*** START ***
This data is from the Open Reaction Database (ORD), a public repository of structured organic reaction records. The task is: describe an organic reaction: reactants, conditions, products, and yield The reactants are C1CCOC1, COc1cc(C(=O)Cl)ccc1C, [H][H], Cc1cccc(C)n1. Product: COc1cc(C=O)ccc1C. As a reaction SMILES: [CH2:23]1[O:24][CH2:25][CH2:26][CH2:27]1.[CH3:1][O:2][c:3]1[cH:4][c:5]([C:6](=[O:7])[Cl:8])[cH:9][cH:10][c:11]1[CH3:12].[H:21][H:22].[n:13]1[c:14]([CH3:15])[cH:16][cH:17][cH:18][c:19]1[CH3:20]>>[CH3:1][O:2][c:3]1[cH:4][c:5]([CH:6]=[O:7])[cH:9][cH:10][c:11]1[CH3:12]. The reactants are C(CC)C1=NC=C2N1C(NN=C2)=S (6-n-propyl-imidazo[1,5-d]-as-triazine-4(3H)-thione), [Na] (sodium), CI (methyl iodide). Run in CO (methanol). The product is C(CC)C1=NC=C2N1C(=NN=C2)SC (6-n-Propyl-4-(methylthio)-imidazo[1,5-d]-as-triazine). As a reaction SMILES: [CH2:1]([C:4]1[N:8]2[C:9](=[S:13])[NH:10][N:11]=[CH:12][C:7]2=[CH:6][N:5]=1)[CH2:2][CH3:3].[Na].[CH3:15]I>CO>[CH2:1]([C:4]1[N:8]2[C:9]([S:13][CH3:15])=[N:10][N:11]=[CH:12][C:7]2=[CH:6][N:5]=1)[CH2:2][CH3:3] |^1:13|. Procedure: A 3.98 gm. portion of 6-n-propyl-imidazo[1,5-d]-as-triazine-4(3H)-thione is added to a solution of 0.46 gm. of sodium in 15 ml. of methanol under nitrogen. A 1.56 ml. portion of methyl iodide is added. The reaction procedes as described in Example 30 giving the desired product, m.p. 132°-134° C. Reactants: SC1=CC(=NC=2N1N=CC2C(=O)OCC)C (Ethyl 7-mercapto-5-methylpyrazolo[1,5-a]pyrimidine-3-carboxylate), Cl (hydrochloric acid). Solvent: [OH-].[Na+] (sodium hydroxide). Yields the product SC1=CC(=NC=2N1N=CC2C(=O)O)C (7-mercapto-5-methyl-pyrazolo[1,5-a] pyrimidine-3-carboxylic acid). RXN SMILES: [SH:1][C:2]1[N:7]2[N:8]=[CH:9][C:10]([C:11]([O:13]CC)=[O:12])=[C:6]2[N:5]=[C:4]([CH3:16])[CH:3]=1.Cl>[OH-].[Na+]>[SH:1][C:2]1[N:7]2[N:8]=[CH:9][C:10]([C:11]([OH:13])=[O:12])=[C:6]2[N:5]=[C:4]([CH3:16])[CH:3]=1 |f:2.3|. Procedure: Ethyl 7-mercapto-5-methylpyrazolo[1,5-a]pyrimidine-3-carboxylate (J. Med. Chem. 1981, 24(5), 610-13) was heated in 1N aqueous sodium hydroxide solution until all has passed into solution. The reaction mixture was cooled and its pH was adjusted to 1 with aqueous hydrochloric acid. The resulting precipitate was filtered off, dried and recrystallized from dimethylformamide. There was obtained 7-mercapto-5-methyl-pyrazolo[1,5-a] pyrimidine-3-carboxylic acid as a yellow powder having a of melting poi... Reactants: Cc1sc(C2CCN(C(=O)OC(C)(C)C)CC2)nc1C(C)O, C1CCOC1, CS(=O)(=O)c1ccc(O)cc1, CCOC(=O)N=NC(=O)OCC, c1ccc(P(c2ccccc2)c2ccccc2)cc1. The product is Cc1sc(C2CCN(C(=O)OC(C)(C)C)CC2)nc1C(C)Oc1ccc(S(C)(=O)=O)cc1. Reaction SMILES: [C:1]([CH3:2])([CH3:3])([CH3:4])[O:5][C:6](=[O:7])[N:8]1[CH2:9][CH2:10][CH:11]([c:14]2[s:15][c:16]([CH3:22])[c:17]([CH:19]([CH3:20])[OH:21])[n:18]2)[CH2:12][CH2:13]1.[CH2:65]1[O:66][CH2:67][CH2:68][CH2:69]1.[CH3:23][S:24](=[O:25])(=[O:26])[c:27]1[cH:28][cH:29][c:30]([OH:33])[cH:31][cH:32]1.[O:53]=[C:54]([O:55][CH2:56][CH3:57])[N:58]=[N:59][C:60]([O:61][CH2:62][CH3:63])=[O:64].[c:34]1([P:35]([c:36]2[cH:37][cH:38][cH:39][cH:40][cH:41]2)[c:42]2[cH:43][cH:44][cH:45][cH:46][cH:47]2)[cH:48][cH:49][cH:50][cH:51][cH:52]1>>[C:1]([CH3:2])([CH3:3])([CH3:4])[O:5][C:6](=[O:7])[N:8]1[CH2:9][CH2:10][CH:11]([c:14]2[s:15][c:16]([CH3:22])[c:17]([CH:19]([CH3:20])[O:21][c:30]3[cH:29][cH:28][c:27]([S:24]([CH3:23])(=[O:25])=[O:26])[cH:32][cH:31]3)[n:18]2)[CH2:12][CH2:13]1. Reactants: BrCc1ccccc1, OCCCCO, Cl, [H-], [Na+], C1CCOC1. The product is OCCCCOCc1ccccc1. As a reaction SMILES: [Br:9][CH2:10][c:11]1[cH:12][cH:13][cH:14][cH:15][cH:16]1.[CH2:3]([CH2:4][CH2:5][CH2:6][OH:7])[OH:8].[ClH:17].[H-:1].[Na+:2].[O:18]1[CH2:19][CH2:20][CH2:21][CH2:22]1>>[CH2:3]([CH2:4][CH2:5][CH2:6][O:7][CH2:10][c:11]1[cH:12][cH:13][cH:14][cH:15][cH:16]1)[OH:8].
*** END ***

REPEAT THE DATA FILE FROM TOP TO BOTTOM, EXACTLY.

This data is from the Open Reaction Database (ORD), a public repository of structured organic reaction records. The task is: describe an organic reaction: reactants, conditions, products, and yield The reactants are C1CCOC1, COc1cc(C(=O)Cl)ccc1C, [H][H], Cc1cccc(C)n1. Product: COc1cc(C=O)ccc1C. As a reaction SMILES: [CH2:23]1[O:24][CH2:25][CH2:26][CH2:27]1.[CH3:1][O:2][c:3]1[cH:4][c:5]([C:6](=[O:7])[Cl:8])[cH:9][cH:10][c:11]1[CH3:12].[H:21][H:22].[n:13]1[c:14]([CH3:15])[cH:16][cH:17][cH:18][c:19]1[CH3:20]>>[CH3:1][O:2][c:3]1[cH:4][c:5]([CH:6]=[O:7])[cH:9][cH:10][c:11]1[CH3:12]. The reactants are C(CC)C1=NC=C2N1C(NN=C2)=S (6-n-propyl-imidazo[1,5-d]-as-triazine-4(3H)-thione), [Na] (sodium), CI (methyl iodide). Run in CO (methanol). The product is C(CC)C1=NC=C2N1C(=NN=C2)SC (6-n-Propyl-4-(methylthio)-imidazo[1,5-d]-as-triazine). As a reaction SMILES: [CH2:1]([C:4]1[N:8]2[C:9](=[S:13])[NH:10][N:11]=[CH:12][C:7]2=[CH:6][N:5]=1)[CH2:2][CH3:3].[Na].[CH3:15]I>CO>[CH2:1]([C:4]1[N:8]2[C:9]([S:13][CH3:15])=[N:10][N:11]=[CH:12][C:7]2=[CH:6][N:5]=1)[CH2:2][CH3:3] |^1:13|. Procedure: A 3.98 gm. portion of 6-n-propyl-imidazo[1,5-d]-as-triazine-4(3H)-thione is added to a solution of 0.46 gm. of sodium in 15 ml. of methanol under nitrogen. A 1.56 ml. portion of methyl iodide is added. The reaction procedes as described in Example 30 giving the desired product, m.p. 132°-134° C. Reactants: SC1=CC(=NC=2N1N=CC2C(=O)OCC)C (Ethyl 7-mercapto-5-methylpyrazolo[1,5-a]pyrimidine-3-carboxylate), Cl (hydrochloric acid). Solvent: [OH-].[Na+] (sodium hydroxide). Yields the product SC1=CC(=NC=2N1N=CC2C(=O)O)C (7-mercapto-5-methyl-pyrazolo[1,5-a] pyrimidine-3-carboxylic acid). RXN SMILES: [SH:1][C:2]1[N:7]2[N:8]=[CH:9][C:10]([C:11]([O:13]CC)=[O:12])=[C:6]2[N:5]=[C:4]([CH3:16])[CH:3]=1.Cl>[OH-].[Na+]>[SH:1][C:2]1[N:7]2[N:8]=[CH:9][C:10]([C:11]([OH:13])=[O:12])=[C:6]2[N:5]=[C:4]([CH3:16])[CH:3]=1 |f:2.3|. Procedure: Ethyl 7-mercapto-5-methylpyrazolo[1,5-a]pyrimidine-3-carboxylate (J. Med. Chem. 1981, 24(5), 610-13) was heated in 1N aqueous sodium hydroxide solution until all has passed into solution. The reaction mixture was cooled and its pH was adjusted to 1 with aqueous hydrochloric acid. The resulting precipitate was filtered off, dried and recrystallized from dimethylformamide. There was obtained 7-mercapto-5-methyl-pyrazolo[1,5-a] pyrimidine-3-carboxylic acid as a yellow powder having a of melting poi... Reactants: Cc1sc(C2CCN(C(=O)OC(C)(C)C)CC2)nc1C(C)O, C1CCOC1, CS(=O)(=O)c1ccc(O)cc1, CCOC(=O)N=NC(=O)OCC, c1ccc(P(c2ccccc2)c2ccccc2)cc1. The product is Cc1sc(C2CCN(C(=O)OC(C)(C)C)CC2)nc1C(C)Oc1ccc(S(C)(=O)=O)cc1. Reaction SMILES: [C:1]([CH3:2])([CH3:3])([CH3:4])[O:5][C:6](=[O:7])[N:8]1[CH2:9][CH2:10][CH:11]([c:14]2[s:15][c:16]([CH3:22])[c:17]([CH:19]([CH3:20])[OH:21])[n:18]2)[CH2:12][CH2:13]1.[CH2:65]1[O:66][CH2:67][CH2:68][CH2:69]1.[CH3:23][S:24](=[O:25])(=[O:26])[c:27]1[cH:28][cH:29][c:30]([OH:33])[cH:31][cH:32]1.[O:53]=[C:54]([O:55][CH2:56][CH3:57])[N:58]=[N:59][C:60]([O:61][CH2:62][CH3:63])=[O:64].[c:34]1([P:35]([c:36]2[cH:37][cH:38][cH:39][cH:40][cH:41]2)[c:42]2[cH:43][cH:44][cH:45][cH:46][cH:47]2)[cH:48][cH:49][cH:50][cH:51][cH:52]1>>[C:1]([CH3:2])([CH3:3])([CH3:4])[O:5][C:6](=[O:7])[N:8]1[CH2:9][CH2:10][CH:11]([c:14]2[s:15][c:16]([CH3:22])[c:17]([CH:19]([CH3:20])[O:21][c:30]3[cH:29][cH:28][c:27]([S:24]([CH3:23])(=[O:25])=[O:26])[cH:32][cH:31]3)[n:18]2)[CH2:12][CH2:13]1. Reactants: BrCc1ccccc1, OCCCCO, Cl, [H-], [Na+], C1CCOC1. The product is OCCCCOCc1ccccc1. As a reaction SMILES: [Br:9][CH2:10][c:11]1[cH:12][cH:13][cH:14][cH:15][cH:16]1.[CH2:3]([CH2:4][CH2:5][CH2:6][OH:7])[OH:8].[ClH:17].[H-:1].[Na+:2].[O:18]1[CH2:19][CH2:20][CH2:21][CH2:22]1>>[CH2:3]([CH2:4][CH2:5][CH2:6][O:7][CH2:10][c:11]1[cH:12][cH:13][cH:14][cH:15][cH:16]1)[OH:8].